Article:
Anchorman: The Legend of Ron Burgundy (review)
Not Breaking… Broke
I don’t generally see the point in talking too much about a film’s marketing — I let my Bias Meter do the talking for me on that subject. A studio comedy — like, say, Anchorman: The Legend of Ron Burgundy — wins an “I’m dreading” slot there when all the “funny” bits in the trailer make me want to bash my own brains out to make the pain stop. Cuz I know that if these are all the “best” parts — and we all know that studio comedies overload their trailers with the only “funny” moments they have on offer — then the other 95 percent of the film, the non-trailer-worthy parts, will make me want to claw my eyes out so that I don’t have to watch any more.
I mean, if Will Ferrell walking into the open drawer of a file cabinet and Will Ferrell swatting women on the behind are the best that Anchorman can do, “dreading” doesn’t even begin to cover it.
But you know what? Will Ferrell walking into the open drawer of a file cabinet and Will Ferrell swatting women on the behind are not the best that Anchorman can do. Neither are Will Ferrell asking Fred Willard “What’s a lead?”, Will Ferrell being inconsiderately mean to a sad divorced guy, or Will Ferrell saying “Scotchy, scotch, scotch, I love scotch” unwittingly over the open air of broadcast television while his audience watches in horror.
Because none of those things are in the actual film.
None of them.
They all make me want to self-mutilate, and every single one of them is a thousand times funnier than anything that’s actually in the actual film of Anchorman. I can’t remember a single piece of movie advertising that’s more deceptive, more outrageously, deliberately misleading than the teaser trailer for Anchorman, at least 80 percent of the content of which appears nowhere in the film. The regular trailer is somewhat less egregious, with perhaps only 50 percent of its content absent from the film.
It’s true that scenes that appears in trailers — which are often prepared far ahead of the completion of the films themselves — might sometimes get cut from the final versions of those films. But that’s not what’s happening here. What’s happening here is a blatant attempt to trick you into coughing up your ten bucks for something you otherwise would not cough up ten bucks for. The only other explanation is that the people involved in creating the godawful mess that the movie is had absolutely no idea what the hell they were doing, way down on a basic storytelling level. Cuz you don’t have to cut all of your “best” material from a story if you know what story you’re telling in the first place. (This explanation does not account for the fact that those deceptive trailers are prominently featured on the Anchorman official site; if there was no intention to deceive, they’d have cut a new trailer that more accurately reflects the film.)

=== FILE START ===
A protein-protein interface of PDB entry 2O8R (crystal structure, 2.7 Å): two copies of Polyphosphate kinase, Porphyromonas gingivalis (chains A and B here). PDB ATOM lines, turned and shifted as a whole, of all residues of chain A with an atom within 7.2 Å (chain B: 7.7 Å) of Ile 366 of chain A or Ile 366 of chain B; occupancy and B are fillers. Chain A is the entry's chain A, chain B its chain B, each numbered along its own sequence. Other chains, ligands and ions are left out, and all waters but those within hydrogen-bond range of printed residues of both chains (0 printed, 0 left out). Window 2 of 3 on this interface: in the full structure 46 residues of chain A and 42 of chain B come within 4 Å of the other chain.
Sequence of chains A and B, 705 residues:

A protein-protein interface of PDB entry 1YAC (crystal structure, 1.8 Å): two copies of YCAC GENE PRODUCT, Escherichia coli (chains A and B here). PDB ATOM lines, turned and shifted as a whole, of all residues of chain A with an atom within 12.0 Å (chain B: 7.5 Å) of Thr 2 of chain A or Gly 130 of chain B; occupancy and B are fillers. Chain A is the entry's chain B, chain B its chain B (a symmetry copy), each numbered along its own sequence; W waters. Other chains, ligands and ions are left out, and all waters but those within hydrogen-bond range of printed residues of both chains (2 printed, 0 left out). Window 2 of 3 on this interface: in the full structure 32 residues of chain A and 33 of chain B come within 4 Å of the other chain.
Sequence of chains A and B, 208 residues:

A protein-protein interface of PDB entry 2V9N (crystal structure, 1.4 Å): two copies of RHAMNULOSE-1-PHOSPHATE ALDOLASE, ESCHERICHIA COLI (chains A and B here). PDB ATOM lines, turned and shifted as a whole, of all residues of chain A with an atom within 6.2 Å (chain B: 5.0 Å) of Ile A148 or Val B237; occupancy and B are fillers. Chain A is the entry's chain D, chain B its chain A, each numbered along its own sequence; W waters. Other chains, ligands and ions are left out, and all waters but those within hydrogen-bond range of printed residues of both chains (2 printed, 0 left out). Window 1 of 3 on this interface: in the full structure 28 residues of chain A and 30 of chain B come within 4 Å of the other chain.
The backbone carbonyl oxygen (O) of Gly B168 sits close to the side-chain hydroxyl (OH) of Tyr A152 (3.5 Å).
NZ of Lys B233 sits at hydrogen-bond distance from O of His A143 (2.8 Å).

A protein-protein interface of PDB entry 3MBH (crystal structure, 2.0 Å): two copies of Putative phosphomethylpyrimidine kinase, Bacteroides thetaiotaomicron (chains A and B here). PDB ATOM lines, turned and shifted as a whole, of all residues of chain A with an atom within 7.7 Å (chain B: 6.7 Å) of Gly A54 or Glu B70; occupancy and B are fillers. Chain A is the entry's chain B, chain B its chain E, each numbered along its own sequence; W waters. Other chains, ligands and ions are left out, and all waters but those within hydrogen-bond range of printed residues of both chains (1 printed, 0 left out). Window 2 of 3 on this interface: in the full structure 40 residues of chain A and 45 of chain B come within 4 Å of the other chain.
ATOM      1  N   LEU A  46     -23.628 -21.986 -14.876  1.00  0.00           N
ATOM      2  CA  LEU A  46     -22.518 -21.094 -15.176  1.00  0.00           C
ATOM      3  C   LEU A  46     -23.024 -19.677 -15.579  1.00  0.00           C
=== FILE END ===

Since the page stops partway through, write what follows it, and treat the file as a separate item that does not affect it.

I would have no trouble whatsoever believing that director Adam McKay and Ferrell (Starsky & Hutch, Elf), who cowrote the script, have absolutely no idea what the hell they were doing. I’d have thought, from those trailers, that Anchorman might be a reasonably cohesive satire — a poor one, a stupid one, but a cohesive one. But now I think it’s only evidence of the literally sketchy Saturday Night Live roots of this embarrassment of a movie (McKay is a behind-the-scenes vet of SNL; Ferrell, of course, contributed in front of the camera to SNL‘s decline), as well as a demonstration of a new low in the genre of the SNL movie. Bad SNL movies — which are most of them — are like a single three-minute sketch dragged out over an eternity. But Anchorman doesn’t even bother to be a single sketch — it’s a series of barely connected sketches. And not good sketches, either, but instead the kind of sketches that come on after the second performance by the musical guest, when you can’t believe you’re still watching. And these very bad, barely congealed sketches aren’t strung together in any way, just piled on top of one another disjointedly. Anchorman is ninety endless minutes of some of the most stunningly incompetent filmmaking I’ve ever seen. McKay and Ferrell are so stunningly incompetent, in fact, that they couldn’t even figure a way to throw in those uncongealed “funny” trailer scenes into the disjointed mix. That requires a really special kind of stupid.
It’s hardly even worth complaining, then, that Anchorman uses its faux satire of the 1970s as an excuse to play out male fantasies of knocking uppity women — like aspiring anchorwoman Christina Applegate (View from the Top, The Sweetest Thing) — back down into their proper place; as with the new Stepford Wives, Anchorman pretends to send up passé attitudes while actually expressing very contemporary fears. It’s hardly worth complaining about the astounding new depths of toilet humor the film plumbs. It’s hardly worth noting that the legendary Ron Burgundy is borderline retarded, isn’t he? and that the only reason for another character (played by Steve Carell: Sleepover, Bruce Almighty) to actually be labeled mentally retarded is to throw the scent off Burgundy, right? It’s hardly worth pointing out that the yuckiest animated metaphorical sex scene ever is smack in the middle of this disaster. It’s hardly worth saying that I’ve seen better acting in locally produced TV ads for car dealerships that run on cable in the middle of the night.
It’s hardly even worth talking about any of those things, because Anchorman is not a movie at all. It’s a placeholder, something to put up on the screen to delude you, hopefully, into believing you’ve gotten what you’ve paid for, what you were promised. What you didn’t get.
rated PG-13 for sexual humor, language and comic violence
viewed at a semipublic screening with an audience of critics and ordinary moviegoers